Christopher Adams, MD, PhD, has been named the Fraternal Order of Eagles Diabetes Research Chair. This position has been endowed by the Fraternal Order of Eagles (FOE) to propel and accelerate the pace of discoveries in the FOE Diabetes Research Center (FOEDRC), whose mission is to advance knowledge of the mechanisms of diabetes and its related complications through cutting-edge research.
Dr. Adams is a Professor of Internal Medicine and of Molecular Physiology and Biophysics at the University of Iowa. He has primarily focused on investigating the problem of skeletal muscle atrophy and its relationship with type 2 diabetes. He and his lab have identified several previously unrecognized molecular mechanisms that lead to skeletal muscle atrophy and has identified proteins that when activated could maintain healthy muscle or prevent muscle loss. His current investigations, which seek to understand the regulation and function of these pathways, may lead to novel approaches to combating muscle weakness resulting from aging and disuse. Dr. Adams has developed a novel systems-based strategy for identifying molecules that improve muscle mass and function, including several promising compounds with strong potential for pharmaceutical development.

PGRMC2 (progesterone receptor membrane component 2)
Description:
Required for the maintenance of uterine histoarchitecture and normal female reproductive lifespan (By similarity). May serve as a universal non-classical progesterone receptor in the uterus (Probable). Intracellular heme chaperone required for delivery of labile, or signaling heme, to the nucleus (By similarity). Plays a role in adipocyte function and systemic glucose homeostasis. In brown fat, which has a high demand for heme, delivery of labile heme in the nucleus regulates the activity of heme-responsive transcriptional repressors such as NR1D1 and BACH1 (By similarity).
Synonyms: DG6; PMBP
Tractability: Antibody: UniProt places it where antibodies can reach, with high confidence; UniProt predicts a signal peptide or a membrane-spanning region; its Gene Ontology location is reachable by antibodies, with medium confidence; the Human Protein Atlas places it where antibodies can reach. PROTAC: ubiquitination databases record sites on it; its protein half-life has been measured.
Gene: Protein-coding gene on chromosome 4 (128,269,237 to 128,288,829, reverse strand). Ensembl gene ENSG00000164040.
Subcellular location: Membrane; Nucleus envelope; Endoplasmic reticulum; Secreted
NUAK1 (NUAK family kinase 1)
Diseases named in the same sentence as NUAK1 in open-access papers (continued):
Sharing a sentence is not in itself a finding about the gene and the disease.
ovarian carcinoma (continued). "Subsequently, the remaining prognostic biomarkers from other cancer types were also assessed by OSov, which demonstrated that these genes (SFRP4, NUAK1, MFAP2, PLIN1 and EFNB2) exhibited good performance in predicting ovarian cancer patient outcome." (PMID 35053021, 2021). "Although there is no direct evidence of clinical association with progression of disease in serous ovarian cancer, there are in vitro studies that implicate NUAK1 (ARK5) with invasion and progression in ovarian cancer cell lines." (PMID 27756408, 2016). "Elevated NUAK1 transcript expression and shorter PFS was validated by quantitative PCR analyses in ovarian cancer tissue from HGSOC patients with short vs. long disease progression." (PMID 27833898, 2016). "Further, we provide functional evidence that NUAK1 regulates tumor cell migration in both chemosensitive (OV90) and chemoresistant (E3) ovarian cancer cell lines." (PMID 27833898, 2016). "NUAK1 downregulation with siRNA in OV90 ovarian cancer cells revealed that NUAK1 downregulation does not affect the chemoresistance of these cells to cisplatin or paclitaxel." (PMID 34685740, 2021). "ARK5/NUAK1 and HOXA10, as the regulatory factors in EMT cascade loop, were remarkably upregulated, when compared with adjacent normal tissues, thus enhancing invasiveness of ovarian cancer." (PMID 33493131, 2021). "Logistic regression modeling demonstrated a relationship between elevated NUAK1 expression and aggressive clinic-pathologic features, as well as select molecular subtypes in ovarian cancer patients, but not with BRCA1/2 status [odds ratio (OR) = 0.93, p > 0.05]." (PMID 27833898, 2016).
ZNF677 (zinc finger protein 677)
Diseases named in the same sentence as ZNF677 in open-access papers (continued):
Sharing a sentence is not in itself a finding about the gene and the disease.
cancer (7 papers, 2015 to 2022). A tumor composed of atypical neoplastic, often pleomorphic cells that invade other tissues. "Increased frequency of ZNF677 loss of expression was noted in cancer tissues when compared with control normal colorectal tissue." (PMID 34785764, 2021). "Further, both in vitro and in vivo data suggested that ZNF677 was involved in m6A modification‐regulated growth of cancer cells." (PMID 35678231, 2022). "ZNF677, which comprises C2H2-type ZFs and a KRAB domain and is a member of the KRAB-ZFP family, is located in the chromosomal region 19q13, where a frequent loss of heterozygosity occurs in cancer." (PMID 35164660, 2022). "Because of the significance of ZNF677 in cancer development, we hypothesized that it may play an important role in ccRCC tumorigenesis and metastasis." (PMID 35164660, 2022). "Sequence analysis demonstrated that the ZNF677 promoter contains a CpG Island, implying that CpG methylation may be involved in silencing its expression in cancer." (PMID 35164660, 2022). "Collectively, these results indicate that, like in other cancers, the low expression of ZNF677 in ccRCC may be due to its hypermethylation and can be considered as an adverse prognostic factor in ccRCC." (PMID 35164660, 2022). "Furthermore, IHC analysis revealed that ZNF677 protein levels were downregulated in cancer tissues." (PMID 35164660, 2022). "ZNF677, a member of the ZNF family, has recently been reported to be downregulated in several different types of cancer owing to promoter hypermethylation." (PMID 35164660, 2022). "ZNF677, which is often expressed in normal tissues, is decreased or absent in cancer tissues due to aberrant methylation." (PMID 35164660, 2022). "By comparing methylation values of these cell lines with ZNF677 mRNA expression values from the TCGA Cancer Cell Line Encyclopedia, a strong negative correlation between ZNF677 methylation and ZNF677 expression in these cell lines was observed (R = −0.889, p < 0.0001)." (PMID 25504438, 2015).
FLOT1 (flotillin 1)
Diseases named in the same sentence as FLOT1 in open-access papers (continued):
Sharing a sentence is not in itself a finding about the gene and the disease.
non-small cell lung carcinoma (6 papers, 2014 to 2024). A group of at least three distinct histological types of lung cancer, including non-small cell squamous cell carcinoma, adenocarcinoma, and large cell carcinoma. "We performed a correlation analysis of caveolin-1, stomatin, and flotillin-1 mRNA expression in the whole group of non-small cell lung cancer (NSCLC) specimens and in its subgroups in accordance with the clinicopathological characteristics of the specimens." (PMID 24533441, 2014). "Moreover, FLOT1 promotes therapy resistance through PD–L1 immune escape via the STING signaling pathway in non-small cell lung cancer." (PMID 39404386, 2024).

The discoveries and advances from his laboratory led Dr. Adams to form a UI-based biotechnology company called Emmyon, Inc., which is forging strategic partnerships to advance its missions. Through Emmyon, Dr. Adams hopes to generate beneficial products for human and animal health, as well as other future avenues for research and development. Dr. Adams’s national reputation has been on a rapidly increasing trajectory, not only with publications in leading scientific journals, but also with widespread coverage of his laboratory’s discoveries appearing in The Wall Street Journal, US News and World Report, ABC News, and NBC News, among many other outlets.
In addition to his extensive and widely recognized research activities as a basic and translational scientist, Dr. Adams practices endocrinology primarily at the Iowa City VA and contributes to the training of medical students, residents, fellows, with particular focus on developing the next generation of biomedical scientists. In nominating him for this endowed chair, FOEDRC Director and Internal Medicine DEO Dr. Dale Abel said, “I consider him to be one of the most talented physician scientists within the Department of Internal Medicine. He knows how to recognize novel, important scientific questions and how to assemble the talent and innovative approaches to answer them. This chair will enable him to attract other talented investigators to the University of Iowa.”